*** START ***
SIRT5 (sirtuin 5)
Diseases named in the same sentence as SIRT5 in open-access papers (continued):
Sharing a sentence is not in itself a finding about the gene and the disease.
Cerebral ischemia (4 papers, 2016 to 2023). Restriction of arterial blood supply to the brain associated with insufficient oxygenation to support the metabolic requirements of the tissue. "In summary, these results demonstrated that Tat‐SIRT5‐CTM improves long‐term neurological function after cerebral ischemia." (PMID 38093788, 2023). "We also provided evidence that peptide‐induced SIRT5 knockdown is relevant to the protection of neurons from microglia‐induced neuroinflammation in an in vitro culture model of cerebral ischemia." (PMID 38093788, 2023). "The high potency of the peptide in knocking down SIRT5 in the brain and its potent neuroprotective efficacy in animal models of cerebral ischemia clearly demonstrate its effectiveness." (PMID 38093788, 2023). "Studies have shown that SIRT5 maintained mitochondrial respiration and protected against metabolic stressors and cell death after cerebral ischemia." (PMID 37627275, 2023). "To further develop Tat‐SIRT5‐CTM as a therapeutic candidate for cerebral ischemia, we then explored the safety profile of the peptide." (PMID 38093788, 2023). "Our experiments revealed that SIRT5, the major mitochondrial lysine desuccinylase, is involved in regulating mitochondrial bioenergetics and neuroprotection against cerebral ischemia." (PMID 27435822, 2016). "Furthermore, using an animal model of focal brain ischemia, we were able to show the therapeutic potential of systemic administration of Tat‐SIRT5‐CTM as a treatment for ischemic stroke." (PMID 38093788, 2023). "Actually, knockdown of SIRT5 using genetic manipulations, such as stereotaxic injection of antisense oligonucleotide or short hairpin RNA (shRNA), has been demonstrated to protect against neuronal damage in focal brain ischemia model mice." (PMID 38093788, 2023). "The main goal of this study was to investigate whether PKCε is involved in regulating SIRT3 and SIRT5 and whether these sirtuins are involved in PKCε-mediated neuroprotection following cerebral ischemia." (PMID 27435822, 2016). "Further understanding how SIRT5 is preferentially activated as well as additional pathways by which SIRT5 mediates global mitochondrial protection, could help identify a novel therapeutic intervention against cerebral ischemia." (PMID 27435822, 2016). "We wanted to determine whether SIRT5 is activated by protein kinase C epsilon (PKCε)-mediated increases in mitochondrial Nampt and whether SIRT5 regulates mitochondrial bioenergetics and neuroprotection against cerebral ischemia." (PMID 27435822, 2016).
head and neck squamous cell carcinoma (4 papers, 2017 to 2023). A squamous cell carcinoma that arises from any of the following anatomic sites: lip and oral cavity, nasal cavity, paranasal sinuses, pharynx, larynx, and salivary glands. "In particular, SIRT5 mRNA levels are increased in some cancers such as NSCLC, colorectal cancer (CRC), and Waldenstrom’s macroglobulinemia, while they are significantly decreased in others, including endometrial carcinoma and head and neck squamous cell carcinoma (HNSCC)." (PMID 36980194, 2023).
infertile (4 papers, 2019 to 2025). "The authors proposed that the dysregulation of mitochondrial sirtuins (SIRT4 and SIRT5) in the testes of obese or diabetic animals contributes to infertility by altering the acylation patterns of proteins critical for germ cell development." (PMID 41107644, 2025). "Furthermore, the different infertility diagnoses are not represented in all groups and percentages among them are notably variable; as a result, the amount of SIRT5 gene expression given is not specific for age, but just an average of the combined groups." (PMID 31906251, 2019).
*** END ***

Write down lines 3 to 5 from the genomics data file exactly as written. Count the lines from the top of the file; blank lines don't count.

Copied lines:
Sharing a sentence is not in itself a finding about the gene and the disease.
Cerebral ischemia (4 papers, 2016 to 2023). Restriction of arterial blood supply to the brain associated with insufficient oxygenation to support the metabolic requirements of the tissue. "In summary, these results demonstrated that Tat‐SIRT5‐CTM improves long‐term neurological function after cerebral ischemia." (PMID 38093788, 2023). "We also provided evidence that peptide‐induced SIRT5 knockdown is relevant to the protection of neurons from microglia‐induced neuroinflammation in an in vitro culture model of cerebral ischemia." (PMID 38093788, 2023). "The high potency of the peptide in knocking down SIRT5 in the brain and its potent neuroprotective efficacy in animal models of cerebral ischemia clearly demonstrate its effectiveness." (PMID 38093788, 2023). "Studies have shown that SIRT5 maintained mitochondrial respiration and protected against metabolic stressors and cell death after cerebral ischemia." (PMID 37627275, 2023). "To further develop Tat‐SIRT5‐CTM as a therapeutic candidate for cerebral ischemia, we then explored the safety profile of the peptide." (PMID 38093788, 2023). "Our experiments revealed that SIRT5, the major mitochondrial lysine desuccinylase, is involved in regulating mitochondrial bioenergetics and neuroprotection against cerebral ischemia." (PMID 27435822, 2016). "Furthermore, using an animal model of focal brain ischemia, we were able to show the therapeutic potential of systemic administration of Tat‐SIRT5‐CTM as a treatment for ischemic stroke." (PMID 38093788, 2023). "Actually, knockdown of SIRT5 using genetic manipulations, such as stereotaxic injection of antisense oligonucleotide or short hairpin RNA (shRNA), has been demonstrated to protect against neuronal damage in focal brain ischemia model mice." (PMID 38093788, 2023). "The main goal of this study was to investigate whether PKCε is involved in regulating SIRT3 and SIRT5 and whether these sirtuins are involved in PKCε-mediated neuroprotection following cerebral ischemia." (PMID 27435822, 2016). "Further understanding how SIRT5 is preferentially activated as well as additional pathways by which SIRT5 mediates global mitochondrial protection, could help identify a novel therapeutic intervention against cerebral ischemia." (PMID 27435822, 2016). "We wanted to determine whether SIRT5 is activated by protein kinase C epsilon (PKCε)-mediated increases in mitochondrial Nampt and whether SIRT5 regulates mitochondrial bioenergetics and neuroprotection against cerebral ischemia." (PMID 27435822, 2016).
head and neck squamous cell carcinoma (4 papers, 2017 to 2023). A squamous cell carcinoma that arises from any of the following anatomic sites: lip and oral cavity, nasal cavity, paranasal sinuses, pharynx, larynx, and salivary glands. "In particular, SIRT5 mRNA levels are increased in some cancers such as NSCLC, colorectal cancer (CRC), and Waldenstrom’s macroglobulinemia, while they are significantly decreased in others, including endometrial carcinoma and head and neck squamous cell carcinoma (HNSCC)." (PMID 36980194, 2023).